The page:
The Need

Less than half of low-income children have access to high-quality early childhood programs that could dramatically improve their opportunities for a better future. This statistic is tragic when one considers that skills developed in the first five years of life greatly influence success later in life. Expanding access and options for parents to access quality early childhood programs have proven benefits for individuals and society in reduced healthcare costs, increased school achievement and a more educated workforce.

This research details the evidence showing the need for access to high-quality early childhood programs.

 

Chetty, R. Duncan, G.

• Children’s skills and knowledge when they are young are strongly related to their life outcomes. In other words, children who lag behind early are likely to continue doing so throughout their schooling and beyond.
• The relation between skills and knowledge during a child’s early years and that child’s success later on is a science-backed reason to invest in early childhood education.

Source: Chetty, R., et al. (2011). How does your kindergarten classroom affect your earnings? Evidence from Project Star. Quarterly Journal of Economics, 126(4), 1593-1660.
Source: Duncan, G., et al. (2007). School readiness and later achievement. Developmental Psychology. 43(6), 1428-1446.


Duncan, G.

• Longitudinal studies show early childhood poverty is a stronger predictor than resources in middle childhood or later in life of positive life outcomes. In other words, providing interventions during the late elementary and middle school years is less impactful than intervening during the early childhood years.

Source: Duncan, G., et al. (2010). Early-childhood poverty and adult attainment, behavior, and health. Child Development. 81(1), 306-325.


Garcia, E.

• Race-based gaps in skills such as reading, math, eagerness to learn, persistence and focus shrink significantly when socioeconomic status is taken into account.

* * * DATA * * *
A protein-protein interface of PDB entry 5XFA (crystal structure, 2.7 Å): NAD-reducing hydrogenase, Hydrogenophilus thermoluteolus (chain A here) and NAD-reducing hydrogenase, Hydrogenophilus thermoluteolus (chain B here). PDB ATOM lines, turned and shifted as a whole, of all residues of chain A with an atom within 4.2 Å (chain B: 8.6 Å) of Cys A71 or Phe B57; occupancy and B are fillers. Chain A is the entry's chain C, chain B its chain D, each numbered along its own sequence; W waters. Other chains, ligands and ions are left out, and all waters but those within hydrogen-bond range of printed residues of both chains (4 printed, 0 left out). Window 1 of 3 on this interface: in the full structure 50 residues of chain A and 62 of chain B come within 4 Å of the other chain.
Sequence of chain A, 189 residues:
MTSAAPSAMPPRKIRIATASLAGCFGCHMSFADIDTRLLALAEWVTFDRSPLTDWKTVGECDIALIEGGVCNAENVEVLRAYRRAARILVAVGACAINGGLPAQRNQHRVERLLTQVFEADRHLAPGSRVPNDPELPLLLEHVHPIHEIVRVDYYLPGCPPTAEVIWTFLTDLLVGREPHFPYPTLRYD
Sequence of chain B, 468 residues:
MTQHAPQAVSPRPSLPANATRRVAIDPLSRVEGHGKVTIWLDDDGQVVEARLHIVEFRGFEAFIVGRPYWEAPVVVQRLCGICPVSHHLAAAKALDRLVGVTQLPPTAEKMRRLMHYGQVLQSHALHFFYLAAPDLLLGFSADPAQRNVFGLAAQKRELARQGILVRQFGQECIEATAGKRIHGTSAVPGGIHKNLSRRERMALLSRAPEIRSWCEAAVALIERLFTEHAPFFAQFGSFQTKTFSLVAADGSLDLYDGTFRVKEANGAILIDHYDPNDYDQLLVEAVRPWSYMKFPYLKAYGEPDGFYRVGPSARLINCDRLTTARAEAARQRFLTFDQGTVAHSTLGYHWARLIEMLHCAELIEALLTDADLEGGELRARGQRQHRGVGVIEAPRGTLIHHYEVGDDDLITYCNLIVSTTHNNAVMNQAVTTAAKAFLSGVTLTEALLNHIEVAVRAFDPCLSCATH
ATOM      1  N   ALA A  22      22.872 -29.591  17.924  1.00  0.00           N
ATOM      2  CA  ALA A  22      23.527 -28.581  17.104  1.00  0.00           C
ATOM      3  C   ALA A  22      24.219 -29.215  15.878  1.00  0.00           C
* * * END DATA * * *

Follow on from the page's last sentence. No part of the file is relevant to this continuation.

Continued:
• Conclusions also support various psychological studies that found traumatic experiences negatively impact early childhood development.

Source: Garcia, Emma. (2015). Inequalities at the Starting Gate. Economic Policy Institute. Washington, DC.


Hart, B.; Risley, T.R.

• The number of words spoken, the messages conveyed and the words learned by infants differs across socioeconomic groups.
• After four years of parent-child interactions, there were significant discrepancies in children’s knowledge and skills.
• Most importantly, children from high-income families were exposed to 30 million more words than children from families on welfare.
• Follow up studies showed that these differences have long-lasting effects.

Source: Hart, Betty and Risley, Todd R. (2003). The Early Catastrophe: The 30 Million Word Gap by Age 3. American Educator 27(1), 4-9.


Huttenlocher, J.; Haight, W.; Bryk, A.; Sletzer, M.; Lyons, T.

• Huttenlocher et al. examines the factors that drive language development in early childhood, including the correlation between maternal speech and child vocabulary. There is a substantial relationship between individual differences in vocabulary learning and retention and the amount parents speak to their children. This relationship reflects the impact parents have on their child’s language acquisition and not the child’s innate cognitive ability.

Source: Huttenlocher, Janellen, Wendy Haight, Anthony Bryk, Michael Sletzer and Thomas Lyons. “Early vocabulary growth: Relation to language input and gender.” Developmental Psychology 27(2), 236-248.


Shonkoff, J.P.

• Positive early experiences strengthen brain architecture and toxic stress can disrupt brain circuits, undermine achievement and compromise physical and mental health.
— As brain architecture emerges, it establishes either a sturdy or fragile foundation for all the capabilities and behavior that follow.
— The interaction of genes and experience shapes the circuitry of the developing brain.
— Brain plasticity and ability to change behavior decrease over time. It’s less costly to society and individuals to get it right early rather than trying to fix it later.

Source: Shonkoff, J.P. (2009). Mobilizing Science to Revitalize Early Childhood Policy. Issues in Science and Technology, 26 (1).